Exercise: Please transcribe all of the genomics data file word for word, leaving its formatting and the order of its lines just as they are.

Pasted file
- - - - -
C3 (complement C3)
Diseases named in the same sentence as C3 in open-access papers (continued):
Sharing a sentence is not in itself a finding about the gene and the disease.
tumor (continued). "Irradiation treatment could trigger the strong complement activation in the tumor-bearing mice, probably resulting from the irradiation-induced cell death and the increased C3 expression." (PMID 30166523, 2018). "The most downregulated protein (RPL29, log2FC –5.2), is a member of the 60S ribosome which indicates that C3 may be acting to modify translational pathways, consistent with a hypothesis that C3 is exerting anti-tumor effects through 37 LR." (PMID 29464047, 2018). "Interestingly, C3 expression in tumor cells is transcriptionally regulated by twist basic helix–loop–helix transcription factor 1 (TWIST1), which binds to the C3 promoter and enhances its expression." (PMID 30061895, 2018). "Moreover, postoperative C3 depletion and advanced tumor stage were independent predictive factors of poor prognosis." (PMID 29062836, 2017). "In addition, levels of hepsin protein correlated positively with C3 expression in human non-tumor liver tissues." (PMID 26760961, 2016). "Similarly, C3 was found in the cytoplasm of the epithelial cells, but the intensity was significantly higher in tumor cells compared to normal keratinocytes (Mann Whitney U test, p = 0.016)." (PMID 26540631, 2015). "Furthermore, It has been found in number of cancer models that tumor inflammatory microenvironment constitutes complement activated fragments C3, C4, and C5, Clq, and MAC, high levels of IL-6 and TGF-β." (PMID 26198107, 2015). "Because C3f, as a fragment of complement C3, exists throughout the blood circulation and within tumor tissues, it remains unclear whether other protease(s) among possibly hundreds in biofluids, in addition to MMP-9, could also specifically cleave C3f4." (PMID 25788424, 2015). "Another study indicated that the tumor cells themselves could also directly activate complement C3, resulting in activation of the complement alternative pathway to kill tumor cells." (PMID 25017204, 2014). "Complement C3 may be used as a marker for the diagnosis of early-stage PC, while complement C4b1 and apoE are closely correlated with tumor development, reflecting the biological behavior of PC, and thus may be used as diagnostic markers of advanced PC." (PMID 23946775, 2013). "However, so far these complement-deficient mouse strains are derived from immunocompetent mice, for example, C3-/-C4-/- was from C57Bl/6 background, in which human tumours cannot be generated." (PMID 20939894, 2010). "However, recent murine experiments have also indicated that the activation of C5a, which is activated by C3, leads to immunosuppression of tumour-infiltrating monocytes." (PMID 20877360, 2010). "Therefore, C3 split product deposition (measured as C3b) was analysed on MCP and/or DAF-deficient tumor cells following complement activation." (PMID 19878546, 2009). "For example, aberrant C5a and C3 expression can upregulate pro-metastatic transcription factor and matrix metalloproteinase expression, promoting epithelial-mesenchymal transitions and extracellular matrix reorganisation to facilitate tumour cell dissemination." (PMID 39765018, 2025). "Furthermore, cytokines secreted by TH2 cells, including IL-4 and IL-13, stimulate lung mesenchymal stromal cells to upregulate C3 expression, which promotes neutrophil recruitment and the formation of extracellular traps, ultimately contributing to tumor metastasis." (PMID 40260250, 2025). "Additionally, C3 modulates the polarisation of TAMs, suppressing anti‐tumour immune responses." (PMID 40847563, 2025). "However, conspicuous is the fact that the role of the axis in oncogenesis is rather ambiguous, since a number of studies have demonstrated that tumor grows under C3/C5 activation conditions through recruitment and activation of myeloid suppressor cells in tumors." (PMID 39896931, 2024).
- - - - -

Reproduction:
C3 (complement C3)
Diseases named in the same sentence as C3 in open-access papers (continued):
Sharing a sentence is not in itself a finding about the gene and the disease.
tumor (continued). "Irradiation treatment could trigger the strong complement activation in the tumor-bearing mice, probably resulting from the irradiation-induced cell death and the increased C3 expression." (PMID 30166523, 2018). "The most downregulated protein (RPL29, log2FC –5.2), is a member of the 60S ribosome which indicates that C3 may be acting to modify translational pathways, consistent with a hypothesis that C3 is exerting anti-tumor effects through 37 LR." (PMID 29464047, 2018). "Interestingly, C3 expression in tumor cells is transcriptionally regulated by twist basic helix–loop–helix transcription factor 1 (TWIST1), which binds to the C3 promoter and enhances its expression." (PMID 30061895, 2018). "Moreover, postoperative C3 depletion and advanced tumor stage were independent predictive factors of poor prognosis." (PMID 29062836, 2017). "In addition, levels of hepsin protein correlated positively with C3 expression in human non-tumor liver tissues." (PMID 26760961, 2016). "Similarly, C3 was found in the cytoplasm of the epithelial cells, but the intensity was significantly higher in tumor cells compared to normal keratinocytes (Mann Whitney U test, p = 0.016)." (PMID 26540631, 2015). "Furthermore, It has been found in number of cancer models that tumor inflammatory microenvironment constitutes complement activated fragments C3, C4, and C5, Clq, and MAC, high levels of IL-6 and TGF-β." (PMID 26198107, 2015). "Because C3f, as a fragment of complement C3, exists throughout the blood circulation and within tumor tissues, it remains unclear whether other protease(s) among possibly hundreds in biofluids, in addition to MMP-9, could also specifically cleave C3f4." (PMID 25788424, 2015). "Another study indicated that the tumor cells themselves could also directly activate complement C3, resulting in activation of the complement alternative pathway to kill tumor cells." (PMID 25017204, 2014). "Complement C3 may be used as a marker for the diagnosis of early-stage PC, while complement C4b1 and apoE are closely correlated with tumor development, reflecting the biological behavior of PC, and thus may be used as diagnostic markers of advanced PC." (PMID 23946775, 2013). "However, so far these complement-deficient mouse strains are derived from immunocompetent mice, for example, C3-/-C4-/- was from C57Bl/6 background, in which human tumours cannot be generated." (PMID 20939894, 2010). "However, recent murine experiments have also indicated that the activation of C5a, which is activated by C3, leads to immunosuppression of tumour-infiltrating monocytes." (PMID 20877360, 2010). "Therefore, C3 split product deposition (measured as C3b) was analysed on MCP and/or DAF-deficient tumor cells following complement activation." (PMID 19878546, 2009). "For example, aberrant C5a and C3 expression can upregulate pro-metastatic transcription factor and matrix metalloproteinase expression, promoting epithelial-mesenchymal transitions and extracellular matrix reorganisation to facilitate tumour cell dissemination." (PMID 39765018, 2025). "Furthermore, cytokines secreted by TH2 cells, including IL-4 and IL-13, stimulate lung mesenchymal stromal cells to upregulate C3 expression, which promotes neutrophil recruitment and the formation of extracellular traps, ultimately contributing to tumor metastasis." (PMID 40260250, 2025). "Additionally, C3 modulates the polarisation of TAMs, suppressing anti‐tumour immune responses." (PMID 40847563, 2025). "However, conspicuous is the fact that the role of the axis in oncogenesis is rather ambiguous, since a number of studies have demonstrated that tumor grows under C3/C5 activation conditions through recruitment and activation of myeloid suppressor cells in tumors." (PMID 39896931, 2024).